Branded Environment Palette


Each office should use colors that pull from this branded environment color palette, which is a subset of the broader Quantcast brand palette.


One hue at a time

When using color, it is important to ensure that only one hue is used at a time. For instance, Pool and Lagoon can be used together as they are both a blue hue (see example below), but summer and lagoon should not be used together in the same vicinity.

Lounge Area San Francisco Office

Lounge Area
San Francisco Office

Only pops of color / don't overdo it

Yes, color can be vibrant and fun and energetic, but it can also become outdated and when overused can look overwhelming and forced.

  • Try to only have 1-2 items with a strong color in a single space, such as an accent chair or pillow.
  • Use only neutral colors for floors and carpets.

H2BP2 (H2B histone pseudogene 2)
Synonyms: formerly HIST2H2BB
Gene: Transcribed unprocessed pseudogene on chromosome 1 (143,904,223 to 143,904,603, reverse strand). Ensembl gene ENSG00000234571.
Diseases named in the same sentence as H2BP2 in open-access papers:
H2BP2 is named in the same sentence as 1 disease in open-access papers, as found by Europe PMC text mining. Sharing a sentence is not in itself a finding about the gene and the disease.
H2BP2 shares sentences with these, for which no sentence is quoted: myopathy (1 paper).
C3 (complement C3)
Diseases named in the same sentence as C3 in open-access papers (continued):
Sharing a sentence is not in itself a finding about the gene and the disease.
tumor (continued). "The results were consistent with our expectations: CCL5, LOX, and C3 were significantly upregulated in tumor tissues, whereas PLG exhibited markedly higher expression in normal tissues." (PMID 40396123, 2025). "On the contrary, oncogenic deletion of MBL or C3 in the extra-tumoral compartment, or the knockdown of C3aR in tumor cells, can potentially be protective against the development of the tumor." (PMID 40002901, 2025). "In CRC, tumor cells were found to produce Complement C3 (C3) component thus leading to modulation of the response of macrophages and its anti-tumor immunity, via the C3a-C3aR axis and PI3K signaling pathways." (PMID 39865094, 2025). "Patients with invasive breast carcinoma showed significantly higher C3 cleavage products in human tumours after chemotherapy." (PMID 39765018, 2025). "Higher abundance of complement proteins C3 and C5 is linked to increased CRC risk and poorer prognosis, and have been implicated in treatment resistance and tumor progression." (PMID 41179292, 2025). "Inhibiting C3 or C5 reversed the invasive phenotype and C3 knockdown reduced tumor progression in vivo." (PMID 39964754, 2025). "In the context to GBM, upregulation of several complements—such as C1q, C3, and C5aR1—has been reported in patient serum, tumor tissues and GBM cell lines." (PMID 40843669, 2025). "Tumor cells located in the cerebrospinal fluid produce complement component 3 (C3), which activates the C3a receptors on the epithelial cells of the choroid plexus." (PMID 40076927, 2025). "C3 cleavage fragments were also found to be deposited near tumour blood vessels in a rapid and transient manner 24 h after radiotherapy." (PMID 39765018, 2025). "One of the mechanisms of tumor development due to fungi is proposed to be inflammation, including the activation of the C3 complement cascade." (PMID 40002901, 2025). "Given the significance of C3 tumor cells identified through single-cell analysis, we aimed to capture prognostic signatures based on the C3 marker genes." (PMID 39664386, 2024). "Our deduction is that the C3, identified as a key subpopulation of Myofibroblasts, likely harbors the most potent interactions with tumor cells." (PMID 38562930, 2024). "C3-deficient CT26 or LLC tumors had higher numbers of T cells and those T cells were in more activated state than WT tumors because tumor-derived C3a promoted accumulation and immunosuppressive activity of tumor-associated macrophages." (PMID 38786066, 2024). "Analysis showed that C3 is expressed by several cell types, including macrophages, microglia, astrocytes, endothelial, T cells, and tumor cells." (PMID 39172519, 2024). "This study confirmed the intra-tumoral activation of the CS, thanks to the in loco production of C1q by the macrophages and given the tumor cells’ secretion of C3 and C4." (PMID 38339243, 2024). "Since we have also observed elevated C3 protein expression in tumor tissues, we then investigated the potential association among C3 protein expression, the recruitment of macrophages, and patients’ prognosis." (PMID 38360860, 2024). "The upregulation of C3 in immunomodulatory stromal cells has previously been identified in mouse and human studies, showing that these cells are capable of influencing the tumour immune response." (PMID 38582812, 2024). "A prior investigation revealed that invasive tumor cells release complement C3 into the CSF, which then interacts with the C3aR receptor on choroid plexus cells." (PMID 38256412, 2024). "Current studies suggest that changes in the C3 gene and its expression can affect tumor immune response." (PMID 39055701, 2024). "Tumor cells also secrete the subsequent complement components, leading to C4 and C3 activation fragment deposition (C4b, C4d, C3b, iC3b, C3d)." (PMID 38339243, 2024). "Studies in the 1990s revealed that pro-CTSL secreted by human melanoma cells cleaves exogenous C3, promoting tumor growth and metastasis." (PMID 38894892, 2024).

• Try to use neutrals for larger, more expensive furniture pieces, and pieces that will be ordered in a large volume (like cafeteria seating). This will help reduce costs and clashing colors when brand colors inevitably change in the future.

Questions about the use of color? All questions related to color should be directed to the Brand Team (particularly with short-term spaces with existing color that cannot be changed).


Wall Surfaces



In order to reduce visual complexity and make the content the focus when media screens are used, any wall with a monitor should be painted Quantcast Space Black.



Collaboration is key to innovation, and whiteboards are a key tool in helping teams communicate and tackle challenges together.

When we install whiteboard walls we use material that is magnetic as well as frameless, and try to cover as large and seamless of an area as possible. By doing so we avoid the traditional framed look associated with schools and board rooms, and instead provide a seamless canvas for sharing ideas.

fabric panels 

Fabric panels provide two functions: providing a place for pinning printouts, as well as a surface that absorbs sound. We recommend using only neutral colors within a chosen office palette for fabric panels, as it can be cost prohibitive to match more saturated colors.